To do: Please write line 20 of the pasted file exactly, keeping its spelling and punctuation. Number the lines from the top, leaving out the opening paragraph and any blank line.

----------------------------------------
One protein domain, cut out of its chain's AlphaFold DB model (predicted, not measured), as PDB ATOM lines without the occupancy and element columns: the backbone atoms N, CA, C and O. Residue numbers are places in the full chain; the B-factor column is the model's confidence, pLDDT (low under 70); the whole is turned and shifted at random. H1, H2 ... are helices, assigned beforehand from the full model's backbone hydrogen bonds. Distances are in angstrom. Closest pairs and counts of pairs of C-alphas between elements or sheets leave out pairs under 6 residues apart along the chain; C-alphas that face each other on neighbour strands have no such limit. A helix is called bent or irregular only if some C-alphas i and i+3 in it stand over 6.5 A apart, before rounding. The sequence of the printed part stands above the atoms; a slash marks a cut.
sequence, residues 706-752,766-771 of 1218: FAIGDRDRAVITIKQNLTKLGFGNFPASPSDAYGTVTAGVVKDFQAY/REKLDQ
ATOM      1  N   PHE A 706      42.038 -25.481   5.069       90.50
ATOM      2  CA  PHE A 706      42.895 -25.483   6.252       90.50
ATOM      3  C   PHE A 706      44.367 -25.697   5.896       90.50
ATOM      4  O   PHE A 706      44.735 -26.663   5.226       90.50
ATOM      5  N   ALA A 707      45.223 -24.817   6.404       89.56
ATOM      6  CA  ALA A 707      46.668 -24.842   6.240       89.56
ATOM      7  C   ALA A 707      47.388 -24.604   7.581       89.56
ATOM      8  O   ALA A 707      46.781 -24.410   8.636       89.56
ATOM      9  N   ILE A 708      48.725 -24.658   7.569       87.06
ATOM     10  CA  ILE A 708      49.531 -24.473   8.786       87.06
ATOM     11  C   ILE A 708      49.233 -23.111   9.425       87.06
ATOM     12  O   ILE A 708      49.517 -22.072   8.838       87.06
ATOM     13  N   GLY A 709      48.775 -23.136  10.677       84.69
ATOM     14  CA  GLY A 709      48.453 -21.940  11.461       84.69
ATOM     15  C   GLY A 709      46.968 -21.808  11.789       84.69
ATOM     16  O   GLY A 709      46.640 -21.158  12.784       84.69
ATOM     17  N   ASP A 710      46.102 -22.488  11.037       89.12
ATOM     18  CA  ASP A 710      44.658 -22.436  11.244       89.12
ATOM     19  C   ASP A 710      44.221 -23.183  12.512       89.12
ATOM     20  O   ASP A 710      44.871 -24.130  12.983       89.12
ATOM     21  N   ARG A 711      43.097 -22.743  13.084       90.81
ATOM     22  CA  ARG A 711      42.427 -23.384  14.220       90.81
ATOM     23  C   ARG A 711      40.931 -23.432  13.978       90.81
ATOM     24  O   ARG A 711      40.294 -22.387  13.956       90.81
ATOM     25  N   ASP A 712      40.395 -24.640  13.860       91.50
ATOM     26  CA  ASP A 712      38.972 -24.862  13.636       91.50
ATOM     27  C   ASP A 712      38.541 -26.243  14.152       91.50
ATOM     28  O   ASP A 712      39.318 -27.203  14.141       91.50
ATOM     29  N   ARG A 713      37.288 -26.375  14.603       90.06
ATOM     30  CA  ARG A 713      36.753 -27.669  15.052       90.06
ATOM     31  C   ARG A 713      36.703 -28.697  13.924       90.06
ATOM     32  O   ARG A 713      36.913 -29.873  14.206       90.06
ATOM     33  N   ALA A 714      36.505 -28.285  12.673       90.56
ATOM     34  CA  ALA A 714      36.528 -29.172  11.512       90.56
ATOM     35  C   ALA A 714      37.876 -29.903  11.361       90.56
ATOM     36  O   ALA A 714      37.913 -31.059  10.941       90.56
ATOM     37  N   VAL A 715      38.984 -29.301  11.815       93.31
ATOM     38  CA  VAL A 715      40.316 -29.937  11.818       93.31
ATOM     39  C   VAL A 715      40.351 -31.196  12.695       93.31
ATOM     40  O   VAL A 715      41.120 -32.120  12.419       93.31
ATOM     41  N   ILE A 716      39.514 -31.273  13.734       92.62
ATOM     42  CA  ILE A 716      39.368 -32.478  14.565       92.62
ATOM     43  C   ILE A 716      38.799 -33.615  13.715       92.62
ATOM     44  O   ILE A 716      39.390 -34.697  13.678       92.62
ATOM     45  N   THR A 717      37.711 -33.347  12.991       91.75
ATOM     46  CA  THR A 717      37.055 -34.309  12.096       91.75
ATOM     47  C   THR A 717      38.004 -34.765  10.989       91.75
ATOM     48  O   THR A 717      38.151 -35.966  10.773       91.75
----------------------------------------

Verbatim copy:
ATOM     19  C   ASP A 710      44.221 -23.183  12.512       89.12